I guess my question is: is there a chance that with medication, lots of care and support, that he could recover from the low CD4/VL count? It's times like this I wish I had an M.D., too, and could do something medically instead of just emotionally. This message is quite somber, for which I apologize -- but this is my first friend who is HIV+, it's tough to be strong when I see him not doing so well -- and I just want to be there for him in any way possible.
Any advice or insight you have (despite perhaps the incorrect forum classification) would truly be appreciated.
Stay well, Dr. Bob. You're an inspiration.
Dr. Bob's response:
Anyone with either an AIDS indicator condition or a CD4 cell count of less than 200 has a diagnosis of full blown AIDS. However, the relevance of this diagnosis is more historical and epidemiological than clinical. HIV disease is a spectrum that goes from mild, asymptomatic disease to severe, symptomatic disease. There are folks with a full-blown AIDS diagnosis, who at the present time are feeling quite well, and likewise, there are people who do not "qualify" for the AIDS diagnosis, who are very symptomatic and ill. The CDC classification of full blown AIDS is used as a criterion for tracking the epidemic and allocating federal funds. Reporting requirements for HIV infection (not full blown AIDS) vary from state to state. However all cases of AIDS must, by law, be reported to the health department. Next, is there a chance that with the proper treatment your friend could significantly increase his CD4 count (above 200) and reduce his viral load to undetectable? Yes! If his trial medications can suppress HIV viral replication, his CD4 count will rebound. Working closely with a competent and compassionate HIV specialist is crucial. Sometimes getting a second opinion form another HIV specialist can be helpful, if things are not going well.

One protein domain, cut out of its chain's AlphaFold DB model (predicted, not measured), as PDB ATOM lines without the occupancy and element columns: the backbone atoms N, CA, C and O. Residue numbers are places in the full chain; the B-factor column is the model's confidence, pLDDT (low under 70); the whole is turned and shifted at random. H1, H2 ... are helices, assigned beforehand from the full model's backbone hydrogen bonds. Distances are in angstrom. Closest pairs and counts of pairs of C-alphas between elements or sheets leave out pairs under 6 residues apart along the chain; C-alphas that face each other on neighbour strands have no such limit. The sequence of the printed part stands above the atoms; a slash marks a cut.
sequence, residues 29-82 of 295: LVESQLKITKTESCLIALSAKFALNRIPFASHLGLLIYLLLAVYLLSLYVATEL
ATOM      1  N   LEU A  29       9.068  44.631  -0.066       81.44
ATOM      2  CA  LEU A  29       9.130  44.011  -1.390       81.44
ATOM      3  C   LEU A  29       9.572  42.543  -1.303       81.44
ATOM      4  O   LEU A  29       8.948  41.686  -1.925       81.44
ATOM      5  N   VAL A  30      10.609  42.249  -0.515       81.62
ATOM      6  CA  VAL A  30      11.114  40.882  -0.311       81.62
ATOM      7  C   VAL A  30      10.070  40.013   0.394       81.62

If your friend's CD4 count does increase above 200, will he still have a full-blown AIDS diagnosis? Yes, once this diagnosis of AIDS is made, it is not negated by subsequent developments, even if treatment produces a remarkable degree of immune reconstitution. However, do remember it's your friend's health and immune status that are important, not a "diagnosis" made primarily for surveillance purposes.
Finally, I should point out: don't wish to be an M.D. to help your friend. Chances are he'll have more than enough doctors involved in his care. What most HIV folks need are friends. A true friend is often more potent, soothing and healing than any medical intervention.
Good luck to both you and your friend.